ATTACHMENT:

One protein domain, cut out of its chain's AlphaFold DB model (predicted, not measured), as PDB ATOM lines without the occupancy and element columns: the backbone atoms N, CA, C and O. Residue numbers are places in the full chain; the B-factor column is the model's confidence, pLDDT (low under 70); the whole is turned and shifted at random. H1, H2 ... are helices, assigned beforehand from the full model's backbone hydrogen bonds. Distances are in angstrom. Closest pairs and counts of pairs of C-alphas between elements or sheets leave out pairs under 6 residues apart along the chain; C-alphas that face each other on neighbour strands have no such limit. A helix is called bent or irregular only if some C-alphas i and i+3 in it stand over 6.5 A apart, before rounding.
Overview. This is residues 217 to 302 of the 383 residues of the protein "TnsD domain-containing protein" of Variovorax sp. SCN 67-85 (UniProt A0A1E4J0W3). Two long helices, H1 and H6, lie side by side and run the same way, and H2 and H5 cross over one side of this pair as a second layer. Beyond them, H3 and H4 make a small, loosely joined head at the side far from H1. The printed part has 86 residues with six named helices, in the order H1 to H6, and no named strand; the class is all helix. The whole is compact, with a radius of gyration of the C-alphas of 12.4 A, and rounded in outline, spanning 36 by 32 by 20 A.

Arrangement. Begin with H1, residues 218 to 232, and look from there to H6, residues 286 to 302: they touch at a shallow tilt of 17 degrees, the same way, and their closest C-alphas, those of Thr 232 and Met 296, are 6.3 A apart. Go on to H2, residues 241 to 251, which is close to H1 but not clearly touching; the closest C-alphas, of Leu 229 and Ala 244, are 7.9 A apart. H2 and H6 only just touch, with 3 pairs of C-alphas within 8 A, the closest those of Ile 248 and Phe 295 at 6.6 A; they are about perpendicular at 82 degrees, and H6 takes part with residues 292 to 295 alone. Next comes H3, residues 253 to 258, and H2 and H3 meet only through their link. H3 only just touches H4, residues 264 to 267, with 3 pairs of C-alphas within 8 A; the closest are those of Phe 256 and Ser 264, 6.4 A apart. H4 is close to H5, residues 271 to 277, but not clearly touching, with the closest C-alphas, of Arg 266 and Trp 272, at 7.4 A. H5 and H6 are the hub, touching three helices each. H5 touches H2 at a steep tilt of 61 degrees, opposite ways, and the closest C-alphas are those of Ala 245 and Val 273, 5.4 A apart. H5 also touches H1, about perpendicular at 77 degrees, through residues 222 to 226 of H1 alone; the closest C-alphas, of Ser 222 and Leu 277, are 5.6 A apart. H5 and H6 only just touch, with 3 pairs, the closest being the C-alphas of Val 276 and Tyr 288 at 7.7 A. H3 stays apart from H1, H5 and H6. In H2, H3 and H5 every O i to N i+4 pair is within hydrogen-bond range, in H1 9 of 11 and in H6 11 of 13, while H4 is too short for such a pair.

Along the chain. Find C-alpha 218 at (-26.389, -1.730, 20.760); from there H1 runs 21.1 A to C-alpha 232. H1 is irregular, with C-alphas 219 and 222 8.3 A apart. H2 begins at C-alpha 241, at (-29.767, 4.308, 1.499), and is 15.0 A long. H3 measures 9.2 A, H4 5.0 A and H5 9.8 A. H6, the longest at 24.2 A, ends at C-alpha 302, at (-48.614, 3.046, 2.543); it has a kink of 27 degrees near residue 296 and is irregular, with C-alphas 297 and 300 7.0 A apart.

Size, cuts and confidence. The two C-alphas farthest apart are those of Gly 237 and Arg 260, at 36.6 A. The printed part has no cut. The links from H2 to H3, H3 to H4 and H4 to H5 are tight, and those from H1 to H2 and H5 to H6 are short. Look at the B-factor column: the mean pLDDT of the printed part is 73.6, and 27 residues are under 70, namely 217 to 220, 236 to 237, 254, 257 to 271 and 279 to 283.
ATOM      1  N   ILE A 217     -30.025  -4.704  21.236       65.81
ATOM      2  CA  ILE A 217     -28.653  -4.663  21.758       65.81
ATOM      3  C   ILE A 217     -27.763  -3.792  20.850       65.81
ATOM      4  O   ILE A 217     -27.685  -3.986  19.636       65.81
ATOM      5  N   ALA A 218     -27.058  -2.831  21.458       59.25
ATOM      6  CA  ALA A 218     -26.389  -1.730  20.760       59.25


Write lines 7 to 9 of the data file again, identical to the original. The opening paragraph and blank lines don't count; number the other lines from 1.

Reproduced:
ATOM      3  C   ILE A 217     -27.763  -3.792  20.850       65.81
ATOM      4  O   ILE A 217     -27.685  -3.986  19.636       65.81
ATOM      5  N   ALA A 218     -27.058  -2.831  21.458       59.25